The factory sprawls over an area larger than 20 soccer fields. Inside, it’s brightly lit and filled with humming machinery, a mammoth futuristic manufactory. Robot arms grab components from bins and place each part with precision, while conveyor belts move the assembled pieces smoothly down production lines. Finished products enter testing stations for quality checks before being packed for shipping.
It has been called a gigafactory, and it does indeed produce vast quantities of advanced batteries. But this gigafactory is in China, not Nevada. It doesn’t make batteries for cars, and it’s not part of the Elon Musk empire.
Opened in early 2017, in the northern Chinese port city of Dalian, this plant is owned by Rongke Power and is turning out battery systems for some of the world’s largest energy storage installations. It’s on target to produce 300 megawatts’ worth of batteries by the end of this year, eventually ramping up to 3 gigawatts per year.
The scale of this “other” gigafactory may be impressive, but the core technology it makes is even more compelling. The Dalian factory produces vanadium redox-flow batteries, a specialized type whose time has finally come. The VRFB was invented decades ago but has emerged only recently as one of the leading contenders for large-scale energy storage.
How large? VRFBs are being touted for grid-scale uses in which they would store up to hundreds of megawatt-hours of energy. In these applications, they may be charged by large baseload power plants, which generate electricity cheaply but are too sluggish to accommodate sharp increases in demand during peak hours. Or they may be charged by renewable sources like wind farms, whose generation doesn’t always align well with demand. Like most batteries, VRFBs can deliver power nearly instantaneously, so they can stand in for the traditional means of meeting peak demand: fossil-fueled “peaker” plants that, in comparison with batteries, are costly to maintain and operate and not as fast.
Lithium-ion batteries, too, have been proposed for grid-scale uses. But here they are no match for VRFBs, which have longer lifetimes, can be scaled up more easily, and can operate day in, day out, with no significant performance loss for 20 years or more.
Soon this technology will be the cornerstone of the largest battery installation in the world: a 200-MW, 800-megawatt-hour storage station being built in Dalian. The first 100 MW will be installed by the end of this year, with the remainder coming on line in 2018. The station will help balance supply and demand on the Liaoning province power grid, which serves about 40 million people, filling the same function as a peaker power plant but without using scarce water. Furthermore, if the batteries are charged by the wind-generated power that’s abundant in northern China, no fossil fuels will be burned. Should demand spike or the supply dip suddenly, the battery station will be able to dispatch all or just part of its 200 MW within milliseconds.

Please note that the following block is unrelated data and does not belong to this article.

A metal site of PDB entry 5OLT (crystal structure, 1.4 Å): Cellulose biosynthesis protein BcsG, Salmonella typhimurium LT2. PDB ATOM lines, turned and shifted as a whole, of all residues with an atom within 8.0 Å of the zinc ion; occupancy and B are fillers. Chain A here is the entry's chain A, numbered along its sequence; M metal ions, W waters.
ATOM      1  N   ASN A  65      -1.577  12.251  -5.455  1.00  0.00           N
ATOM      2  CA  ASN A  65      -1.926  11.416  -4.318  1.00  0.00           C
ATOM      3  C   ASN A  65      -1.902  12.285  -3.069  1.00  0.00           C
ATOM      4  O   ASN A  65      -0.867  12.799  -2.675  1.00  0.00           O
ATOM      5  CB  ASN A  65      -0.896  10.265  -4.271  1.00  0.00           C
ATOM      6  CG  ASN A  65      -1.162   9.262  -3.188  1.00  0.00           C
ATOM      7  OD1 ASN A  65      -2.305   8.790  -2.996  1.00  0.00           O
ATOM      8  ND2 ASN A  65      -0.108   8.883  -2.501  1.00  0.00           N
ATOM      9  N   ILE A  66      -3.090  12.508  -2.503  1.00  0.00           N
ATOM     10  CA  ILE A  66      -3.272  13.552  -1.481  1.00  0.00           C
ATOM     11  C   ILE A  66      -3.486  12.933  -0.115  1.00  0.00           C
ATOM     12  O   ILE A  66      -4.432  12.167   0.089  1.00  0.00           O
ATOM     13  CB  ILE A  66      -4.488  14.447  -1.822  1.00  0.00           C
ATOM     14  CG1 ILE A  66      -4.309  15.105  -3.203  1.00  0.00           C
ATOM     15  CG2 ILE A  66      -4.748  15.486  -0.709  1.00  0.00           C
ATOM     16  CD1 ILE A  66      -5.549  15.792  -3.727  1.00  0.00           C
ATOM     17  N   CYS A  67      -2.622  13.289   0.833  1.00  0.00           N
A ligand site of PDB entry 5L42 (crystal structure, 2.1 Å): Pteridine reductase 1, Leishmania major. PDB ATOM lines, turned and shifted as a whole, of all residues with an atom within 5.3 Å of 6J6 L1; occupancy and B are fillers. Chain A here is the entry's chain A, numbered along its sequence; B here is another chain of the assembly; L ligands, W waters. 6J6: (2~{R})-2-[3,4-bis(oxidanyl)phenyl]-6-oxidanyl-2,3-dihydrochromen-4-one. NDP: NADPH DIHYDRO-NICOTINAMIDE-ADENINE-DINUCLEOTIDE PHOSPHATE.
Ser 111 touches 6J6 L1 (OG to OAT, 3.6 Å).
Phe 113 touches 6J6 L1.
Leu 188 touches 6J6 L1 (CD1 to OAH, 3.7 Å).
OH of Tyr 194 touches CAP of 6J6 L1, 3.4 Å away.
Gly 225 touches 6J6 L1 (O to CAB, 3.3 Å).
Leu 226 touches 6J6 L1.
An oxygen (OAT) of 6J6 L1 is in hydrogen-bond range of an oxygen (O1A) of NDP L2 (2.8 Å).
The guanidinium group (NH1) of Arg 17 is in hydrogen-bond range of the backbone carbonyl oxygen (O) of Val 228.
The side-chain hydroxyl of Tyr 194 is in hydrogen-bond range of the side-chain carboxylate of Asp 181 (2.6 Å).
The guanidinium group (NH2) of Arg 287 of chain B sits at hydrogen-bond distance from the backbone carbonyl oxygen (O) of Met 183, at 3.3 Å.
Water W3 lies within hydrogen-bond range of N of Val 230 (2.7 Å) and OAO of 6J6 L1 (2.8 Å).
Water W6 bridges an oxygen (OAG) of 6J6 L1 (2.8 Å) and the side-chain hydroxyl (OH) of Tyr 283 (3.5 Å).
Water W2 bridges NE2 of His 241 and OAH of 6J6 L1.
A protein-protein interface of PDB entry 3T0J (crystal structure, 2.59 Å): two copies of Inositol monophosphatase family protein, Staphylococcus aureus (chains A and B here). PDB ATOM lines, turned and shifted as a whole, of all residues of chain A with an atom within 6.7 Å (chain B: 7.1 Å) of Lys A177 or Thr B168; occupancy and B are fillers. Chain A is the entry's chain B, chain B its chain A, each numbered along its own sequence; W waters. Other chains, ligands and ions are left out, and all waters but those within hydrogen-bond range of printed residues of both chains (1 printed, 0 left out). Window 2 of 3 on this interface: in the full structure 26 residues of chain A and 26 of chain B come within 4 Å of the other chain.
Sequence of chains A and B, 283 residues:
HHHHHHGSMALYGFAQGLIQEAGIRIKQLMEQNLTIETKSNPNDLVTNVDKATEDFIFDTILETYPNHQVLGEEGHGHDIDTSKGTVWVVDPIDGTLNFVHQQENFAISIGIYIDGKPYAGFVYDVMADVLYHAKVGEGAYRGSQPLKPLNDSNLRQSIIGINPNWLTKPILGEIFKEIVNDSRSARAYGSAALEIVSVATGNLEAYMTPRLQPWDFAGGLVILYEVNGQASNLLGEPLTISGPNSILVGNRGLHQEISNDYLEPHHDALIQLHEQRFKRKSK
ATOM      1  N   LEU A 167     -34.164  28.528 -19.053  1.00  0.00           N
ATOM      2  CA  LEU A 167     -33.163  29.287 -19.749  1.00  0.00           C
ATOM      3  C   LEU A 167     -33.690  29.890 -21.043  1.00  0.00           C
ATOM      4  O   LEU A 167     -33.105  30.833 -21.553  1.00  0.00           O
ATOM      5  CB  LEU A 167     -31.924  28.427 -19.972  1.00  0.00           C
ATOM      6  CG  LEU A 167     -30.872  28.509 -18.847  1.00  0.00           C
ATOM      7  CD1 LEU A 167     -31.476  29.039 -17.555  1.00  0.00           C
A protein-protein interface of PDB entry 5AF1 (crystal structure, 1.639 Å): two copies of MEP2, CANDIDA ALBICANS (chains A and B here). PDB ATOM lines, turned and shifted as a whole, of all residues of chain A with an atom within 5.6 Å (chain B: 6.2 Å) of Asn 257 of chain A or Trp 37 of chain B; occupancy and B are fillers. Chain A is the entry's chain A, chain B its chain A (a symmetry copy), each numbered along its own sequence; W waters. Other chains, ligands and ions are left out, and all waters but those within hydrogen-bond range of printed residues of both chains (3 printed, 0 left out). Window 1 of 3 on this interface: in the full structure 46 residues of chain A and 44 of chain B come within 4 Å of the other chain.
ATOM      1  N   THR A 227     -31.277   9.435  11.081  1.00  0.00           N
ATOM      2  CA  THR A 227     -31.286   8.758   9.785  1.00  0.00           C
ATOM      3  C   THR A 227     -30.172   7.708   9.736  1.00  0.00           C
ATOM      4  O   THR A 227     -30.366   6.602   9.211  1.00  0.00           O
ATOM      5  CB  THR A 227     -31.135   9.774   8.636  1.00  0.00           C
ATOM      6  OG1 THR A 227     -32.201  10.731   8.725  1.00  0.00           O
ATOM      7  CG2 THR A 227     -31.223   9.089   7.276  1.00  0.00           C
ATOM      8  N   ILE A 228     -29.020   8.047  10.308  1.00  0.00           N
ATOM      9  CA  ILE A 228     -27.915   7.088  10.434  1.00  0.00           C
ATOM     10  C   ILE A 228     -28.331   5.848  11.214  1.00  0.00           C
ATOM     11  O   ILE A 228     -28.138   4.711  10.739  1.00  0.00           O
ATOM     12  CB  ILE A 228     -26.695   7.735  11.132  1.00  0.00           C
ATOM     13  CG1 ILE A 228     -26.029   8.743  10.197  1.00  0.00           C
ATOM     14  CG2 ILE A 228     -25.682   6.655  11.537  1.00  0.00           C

The result will be a stable grid that can integrate more renewable energy. At times, wind generation in Liaoning province tops 7 GW, or about 15 percent of total generation. But much of that power isn’t used because other sources already meet grid demand. Earlier this year, the amount of wind power in Liaoning that was curtailed, or wasted, reached 15 percent; in the neighboring province of Jilin, it was 30 percent. The Dalian site will store that wasted energy for later use, adding up to a few hundred gigawatt-hours per month.
The Dalian site is just one of several big VRFB installations being built in China, so its reign as the world’s biggest battery may be short. Meanwhile, other countries are adopting VRFBs. According to the U.S. Department of Energy’s global energy storage database, since 2014, more than 30 VRFB projects in 11 countries have been deployed or begun construction; these range in power from a few tens of kilowatts up to Dalian’s 200 MW. While these projects reflect the surging interest in all forms of energy storage, what’s driving the renewed push toward VRFBs are important technological distinctions.
Today’s state-of-the-art vanadium redox-flow batteries started out as a modest research project at the Pacific Northwest National Laboratory (PNNL), a U.S. Department of Energy lab in Washington state. The PNNL team, which I led, came together in 2007, at a time when world oil prices were steadily climbing. The economies of China and India were experiencing double-digit growth, and environmentalists were concerned about the accelerating rate at which they (and other countries) were consuming fossil fuels. In the United States, awareness was starting to build about the potential of renewable but intermittent energy sources like wind and solar.